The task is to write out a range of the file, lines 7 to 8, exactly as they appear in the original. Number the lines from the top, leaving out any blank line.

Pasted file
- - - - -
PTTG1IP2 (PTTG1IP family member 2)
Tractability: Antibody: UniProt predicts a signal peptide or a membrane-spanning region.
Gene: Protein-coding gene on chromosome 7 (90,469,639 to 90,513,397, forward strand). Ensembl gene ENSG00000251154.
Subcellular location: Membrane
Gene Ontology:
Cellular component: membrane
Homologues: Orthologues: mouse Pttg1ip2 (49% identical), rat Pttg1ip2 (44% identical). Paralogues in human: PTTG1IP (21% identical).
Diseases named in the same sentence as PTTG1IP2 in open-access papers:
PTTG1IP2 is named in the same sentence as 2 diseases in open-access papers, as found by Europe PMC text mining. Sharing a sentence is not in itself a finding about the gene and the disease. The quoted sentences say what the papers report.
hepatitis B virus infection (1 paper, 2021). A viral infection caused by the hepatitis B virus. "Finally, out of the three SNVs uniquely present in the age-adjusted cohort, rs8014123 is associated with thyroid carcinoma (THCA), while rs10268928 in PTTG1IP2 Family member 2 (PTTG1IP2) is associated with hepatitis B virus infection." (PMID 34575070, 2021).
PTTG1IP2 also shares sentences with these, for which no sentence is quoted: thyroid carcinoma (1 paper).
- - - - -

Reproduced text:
Homologues: Orthologues: mouse Pttg1ip2 (49% identical), rat Pttg1ip2 (44% identical). Paralogues in human: PTTG1IP (21% identical).
Diseases named in the same sentence as PTTG1IP2 in open-access papers: